How do I get the CM menu operations to work?

PowerAda supports one of several third-party CM systems. If you don't see a CM menu at all, then the "none" option was chosen at installation time. If you have a CM menu but the specified operations don't work, then the system that was selected is not installed properly.

To determine the system that is currently selected, choose Environment Variables from the Environment cascaded menu in the Project Menu and select PACM_CM_SYSTEM. Its value will be that of the chosen system, e.g., CMVC.

For more information, see CHAPTER 5, "Choosing a CM System", or see your system adminstator.

How do I find the compile options of a file?

In a powerada, you can choose Visit Compiled Unit for the file, which will put you in a Source Browser View. Then select Unit Info from the Source menu to see the compile options and other information; or you can choose Show Compile Options from the Show Columns cascaded menu in one of powerada's Unit Views.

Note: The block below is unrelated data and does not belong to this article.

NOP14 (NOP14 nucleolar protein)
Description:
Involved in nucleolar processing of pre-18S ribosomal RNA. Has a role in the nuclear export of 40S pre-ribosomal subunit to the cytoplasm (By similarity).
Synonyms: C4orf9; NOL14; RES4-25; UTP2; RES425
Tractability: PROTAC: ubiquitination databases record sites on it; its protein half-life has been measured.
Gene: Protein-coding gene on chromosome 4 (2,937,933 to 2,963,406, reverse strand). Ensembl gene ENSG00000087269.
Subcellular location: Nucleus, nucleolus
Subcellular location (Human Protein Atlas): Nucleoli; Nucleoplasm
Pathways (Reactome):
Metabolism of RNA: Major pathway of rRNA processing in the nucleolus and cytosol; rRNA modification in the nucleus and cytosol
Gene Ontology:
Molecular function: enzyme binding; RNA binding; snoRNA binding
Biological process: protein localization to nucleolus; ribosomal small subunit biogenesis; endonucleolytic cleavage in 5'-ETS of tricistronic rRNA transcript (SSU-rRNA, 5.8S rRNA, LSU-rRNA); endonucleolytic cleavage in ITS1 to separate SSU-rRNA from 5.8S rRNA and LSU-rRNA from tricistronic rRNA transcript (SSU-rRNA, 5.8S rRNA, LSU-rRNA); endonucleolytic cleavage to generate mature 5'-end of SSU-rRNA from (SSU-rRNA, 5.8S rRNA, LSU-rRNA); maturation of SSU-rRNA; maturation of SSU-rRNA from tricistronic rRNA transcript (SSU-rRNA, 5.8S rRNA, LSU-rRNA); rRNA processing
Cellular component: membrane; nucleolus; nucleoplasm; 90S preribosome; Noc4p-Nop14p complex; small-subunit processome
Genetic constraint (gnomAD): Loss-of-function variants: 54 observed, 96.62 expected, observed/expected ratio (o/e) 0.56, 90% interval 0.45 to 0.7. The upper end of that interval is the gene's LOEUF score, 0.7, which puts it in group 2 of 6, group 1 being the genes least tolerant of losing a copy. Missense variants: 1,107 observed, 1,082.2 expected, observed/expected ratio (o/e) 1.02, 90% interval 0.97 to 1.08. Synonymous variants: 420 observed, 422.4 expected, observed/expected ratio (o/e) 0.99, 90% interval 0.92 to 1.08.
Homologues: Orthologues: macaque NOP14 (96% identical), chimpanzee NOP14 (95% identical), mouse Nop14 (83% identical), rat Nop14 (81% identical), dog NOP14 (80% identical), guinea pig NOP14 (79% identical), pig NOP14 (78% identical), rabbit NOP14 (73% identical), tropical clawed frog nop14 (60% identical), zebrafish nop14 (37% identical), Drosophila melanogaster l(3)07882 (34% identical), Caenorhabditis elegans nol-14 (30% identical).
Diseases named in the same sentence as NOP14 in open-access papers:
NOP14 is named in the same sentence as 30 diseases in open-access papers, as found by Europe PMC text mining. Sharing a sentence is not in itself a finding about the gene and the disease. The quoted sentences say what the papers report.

From the command line, use

areport -Wlf filename

to see lots of information about the specified file, including the options (shown in quotes).

How do I recompile with different options?

  • Choose Load from the Build menu
  • Click the Options button
  • Choose the Build Options tab
  • Set the Always load/compile toggle
  • Clear the Inherit options toggle button
  • Choose the Compile Options tab
  • Check the toggles you want, or enter other ada command line options in the type-in labeled Other options.
  • Click Ok in the Build Options Dialog.
  • Click the Preview button to confirm that your file(s) will be compiled as desired.
  • Click the Load button to load the file(s).

Or, from the command line, use the ada command with the desired options and filenames.

How do I compile Ada files outside powerada?

The tool to use outside of powerada but within a project is aprojbuild. This is the tool invoked by the Powerada Build Windows, and uses the project library and sublibrary imports file as described in "Project Libraries and Sublibraries" in Chapter 3.

Outside of a project, you can use abuild. For a single directory full of source, you can just type